GT Championship – Rockingham
The Lotus Sport
Cadena squad debuted its third brand new Lotus Exige GT3 car at
Rockingham Motor Speedway near Corby over the weekend, and celebrated
with a 100% finishing record.
The new #18
car finally replaces the Lotus factory development car campaigned
so far this season by Paul Whight and Chris Randall. Whight would
be joined at Rockingham by GT debutant Russell Treasure, another
graduate from the Mid-Engined Sportscar Championship, following
in the steps of George Mackintosh and Sam Blogg.
The new for 2006 GT3 class initially enjoyed a five car entry with
a pair of Porsche 997s joining the trio of Exiges, but a broken
gearbox for the #15 RPM 997 would leave the Exiges battling against
the crack Tech 9 squad with, rather unusually, the driver pairing
of Leo Machitski and Jonathan Cocker, more usually seen aboard a
Barwell Motorsport Aston Martin. This pair was on a mission to take
points in the GT3 class, the 2006 title still very much up for grabs.
For the Lotus boys it was the usual story of pace vs development:
the battle to bring a brand new race car up to speed adds immeasurably
to the challenge of finishing races quickly and reliably.
the previous evening - “We got the car at 10:30 last night”
- the Friday morning session was interrupted by the almost inevitable
new car niggles but once the team had dealt with those the car proved
to have excellent pace in the afternoon session. Gavan Kershaw tried
the car for size and immediately got down to some highly impressive
lap times, before climbing back aboard his regular #19 mount and
all but matching his times in #18 - as Paul Whight and GT debutant
Russell Treasure found their feet with the new car.
go quicker still in #19, until his session was rudely interrupted
by the dry sump plug coming loose, stranding the Exige by the roadside
and forcing a red flag with half an hour of the afternoon’s
90 minute session remaining.
The #20 car
meanwhile was having an (almost) drama free day, a minor coming
together with a Ferrari in the afternoon session the only interruption
of a lengthy test and practice session for Sam Blogg and George
The unique (for
the UK) banked turn one was proving to be something of a telling
factor for many teams – who could take it flat and who couldn’t
being something of a test of driver mettle and, crucially, the capabilities
of the cars.
The Exiges were
“fully flat” through the banking, according to Barrie
Whight, once again underlining the traditional benefits of a light
and nimble car against the heavier and often more powerful opposition.
Graham Nash concurred: “The car’s at its best through
the fast corners, such as Turn 1 here and Coram at Snetterton.”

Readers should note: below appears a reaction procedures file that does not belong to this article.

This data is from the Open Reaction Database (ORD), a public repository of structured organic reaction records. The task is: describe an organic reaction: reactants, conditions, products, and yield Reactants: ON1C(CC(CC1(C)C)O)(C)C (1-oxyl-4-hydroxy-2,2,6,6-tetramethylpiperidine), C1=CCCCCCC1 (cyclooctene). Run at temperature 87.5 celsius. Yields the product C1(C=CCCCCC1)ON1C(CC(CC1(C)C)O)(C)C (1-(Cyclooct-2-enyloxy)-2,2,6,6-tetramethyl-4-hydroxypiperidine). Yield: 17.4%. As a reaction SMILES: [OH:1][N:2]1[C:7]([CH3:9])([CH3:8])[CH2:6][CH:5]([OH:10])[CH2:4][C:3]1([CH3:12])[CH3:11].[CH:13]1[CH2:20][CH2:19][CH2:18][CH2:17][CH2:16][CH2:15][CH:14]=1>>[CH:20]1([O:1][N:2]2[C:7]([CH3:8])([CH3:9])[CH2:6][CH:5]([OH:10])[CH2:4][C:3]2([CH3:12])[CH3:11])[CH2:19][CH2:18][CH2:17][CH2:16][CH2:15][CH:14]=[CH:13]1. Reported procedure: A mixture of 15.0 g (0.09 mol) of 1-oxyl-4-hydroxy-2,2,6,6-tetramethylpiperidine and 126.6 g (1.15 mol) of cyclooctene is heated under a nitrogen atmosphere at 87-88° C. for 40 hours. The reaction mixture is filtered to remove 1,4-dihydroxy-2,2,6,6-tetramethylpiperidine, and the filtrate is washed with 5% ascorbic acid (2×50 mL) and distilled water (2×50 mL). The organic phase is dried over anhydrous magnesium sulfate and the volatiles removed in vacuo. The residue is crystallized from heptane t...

The new #18 Exige was in early trouble with its new bodywork causing
problems, fouling the rear tyres on both sides of the car, but Paul
Whight still managed to post a competitive time before the session
going far better for Gavan Kershaw in the #19 car, 1:24.690 good
enough for third fastest overall behind only the two leading GT2
There was good
news, and good form too, for Sam Blogg. He was encouragingly close
to Lotusmeister Kershaw’s time with a 1:26.024, second in
GT3, sixth overall and, critically, ahead of Leo Machitski’s
session would see Barrie Whight making an excellent start, a 1:25.081
good enough to better Porsche man Jonathan Cocker’s early
efforts. The 2004 British GT Champion though would grab back the
advantage late in the session, but his time was still slower than
Kershaw’s class pole time for the first race.
– Race 1
Gavan Kershaw was looking very racy at the start of Race 1 on Saturday
afternoon: he had a grandstand view of some argy bargy between the
two leading GT2 runners, but that clash barred his way ahead, and
instead he was left to chase down Phil Keen in the #3 Trackspeed
Porsche who had passed both the Lotus and the GT2 Panoz before the
past the Porsche by the end of Lap 1 (the Panoz having already re-passed
Keen) with a deft duck up the inside through the squiggly complex
before the pit straight.
pace soon saw the GTC class car fall well behind with a substantial
advantage in hand over the Sam Blogg pedalled #20 Lotus, the youngster
fending off Machitski’s Porsche 997 in a spirited battle.
But at the
end of lap 7, all of Kershaw’s hard work came undone, together
with the silencer on the #19 car’s exhaust. The black and
orange flag was shown and an enforced early stop saw the GT3 lead
swap from #19 to #20, Kershaw rejoining almost exactly a lap later,
now fourth and last in class - Sam Blogg now heading GT3.
his hold on the class lead after Machitski had a quick spin, damaging
his Avons in the process: Sam though had his own moment just a lap
or so later and by the end of lap 13 the pair were right together
By now the
brand new #18 car, Paul Whight at the wheel, was closing in on the
Porsche and was setting some impressive lap times in doing so.
It was all about
to change again though. Sam Blogg’s car had developed a minor
misfire and that was all that Machitski needed to get the Porsche
by the battling little Exige, Paul Whight going second just a lap
The pit stop
window now loomed and the Porsche was the first of the four GT3
runners to make a routine stop, after 17 laps. Paul Whight then
led the class, so all three Exiges had therefore done so in the
first half of the race! Sam Blogg followed in second with the recovering
#19 car still in the hands of Gavan Kershaw half a minute or so
behind in third, and fairly storming along.
laps later and all four GT3s had completed their routine stops.
Slight delays for the #18 and #20 cars meant that the task of chasing
down the Porsche now fell to Barrie Whight in the delayed #19 car.
Sam Blogg: “It’s
good to be in the sharp end of the race now the car is beginning
to really find some form. I got a good start but five or six laps
in developed a misfire, but still stayed pretty much in the hunt.”
(exiting the car, left): “The car felt strong but the grip
after the early laps was non existent. Tarzan (Hairpin) was impossible
I just could not get the power down. I had great fun out there though.
I drafted the (JMH) Ferrari for three laps and finally got past.
My first ever NASCAR style overtake!”
in the #34 Porsche looked to have the class won though. There was
a glimmer of hope for Cadena when the Porsche overshot turn two